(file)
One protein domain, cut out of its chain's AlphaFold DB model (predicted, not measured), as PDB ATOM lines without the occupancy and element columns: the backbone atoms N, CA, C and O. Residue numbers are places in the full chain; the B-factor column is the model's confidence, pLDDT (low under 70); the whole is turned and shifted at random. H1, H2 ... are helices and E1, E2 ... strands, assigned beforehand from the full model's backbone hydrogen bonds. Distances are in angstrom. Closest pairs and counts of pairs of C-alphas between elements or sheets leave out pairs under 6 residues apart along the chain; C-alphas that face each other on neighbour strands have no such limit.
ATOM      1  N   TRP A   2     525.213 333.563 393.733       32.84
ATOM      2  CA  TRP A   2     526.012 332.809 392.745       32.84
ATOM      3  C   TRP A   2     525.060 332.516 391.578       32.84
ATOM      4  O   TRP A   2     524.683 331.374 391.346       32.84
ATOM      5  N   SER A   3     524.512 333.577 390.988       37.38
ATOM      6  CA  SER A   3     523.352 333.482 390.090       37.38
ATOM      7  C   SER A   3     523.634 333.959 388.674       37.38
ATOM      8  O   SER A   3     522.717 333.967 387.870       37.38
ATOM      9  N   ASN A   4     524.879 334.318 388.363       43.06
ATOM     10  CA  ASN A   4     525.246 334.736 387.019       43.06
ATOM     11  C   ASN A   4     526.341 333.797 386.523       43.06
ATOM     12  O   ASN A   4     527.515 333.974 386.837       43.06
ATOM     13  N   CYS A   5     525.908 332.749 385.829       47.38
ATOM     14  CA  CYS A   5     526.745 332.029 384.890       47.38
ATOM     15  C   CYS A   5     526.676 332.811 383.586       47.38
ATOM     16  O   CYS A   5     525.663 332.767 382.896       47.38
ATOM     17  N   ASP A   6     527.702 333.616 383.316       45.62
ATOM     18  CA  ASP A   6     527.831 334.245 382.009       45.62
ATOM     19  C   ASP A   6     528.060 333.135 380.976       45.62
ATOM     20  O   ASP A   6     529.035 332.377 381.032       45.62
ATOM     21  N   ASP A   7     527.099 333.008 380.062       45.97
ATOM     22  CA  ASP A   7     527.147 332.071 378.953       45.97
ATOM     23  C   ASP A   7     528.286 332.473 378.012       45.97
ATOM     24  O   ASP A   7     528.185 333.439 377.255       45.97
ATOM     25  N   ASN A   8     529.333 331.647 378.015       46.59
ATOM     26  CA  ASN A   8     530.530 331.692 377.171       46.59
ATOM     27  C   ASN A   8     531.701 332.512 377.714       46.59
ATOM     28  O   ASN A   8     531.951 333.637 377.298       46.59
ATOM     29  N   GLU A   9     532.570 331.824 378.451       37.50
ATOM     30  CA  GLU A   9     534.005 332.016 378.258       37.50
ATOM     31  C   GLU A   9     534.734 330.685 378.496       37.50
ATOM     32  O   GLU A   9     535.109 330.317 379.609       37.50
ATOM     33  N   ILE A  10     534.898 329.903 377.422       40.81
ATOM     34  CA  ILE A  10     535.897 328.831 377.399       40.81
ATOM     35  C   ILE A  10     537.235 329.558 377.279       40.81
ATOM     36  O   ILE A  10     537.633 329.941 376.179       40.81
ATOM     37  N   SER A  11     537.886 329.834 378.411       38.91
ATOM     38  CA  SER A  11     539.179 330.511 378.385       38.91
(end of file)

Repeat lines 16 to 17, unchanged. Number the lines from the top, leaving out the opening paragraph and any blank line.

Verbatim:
ATOM     16  O   CYS A   5     525.663 332.767 382.896       47.38
ATOM     17  N   ASP A   6     527.702 333.616 383.316       45.62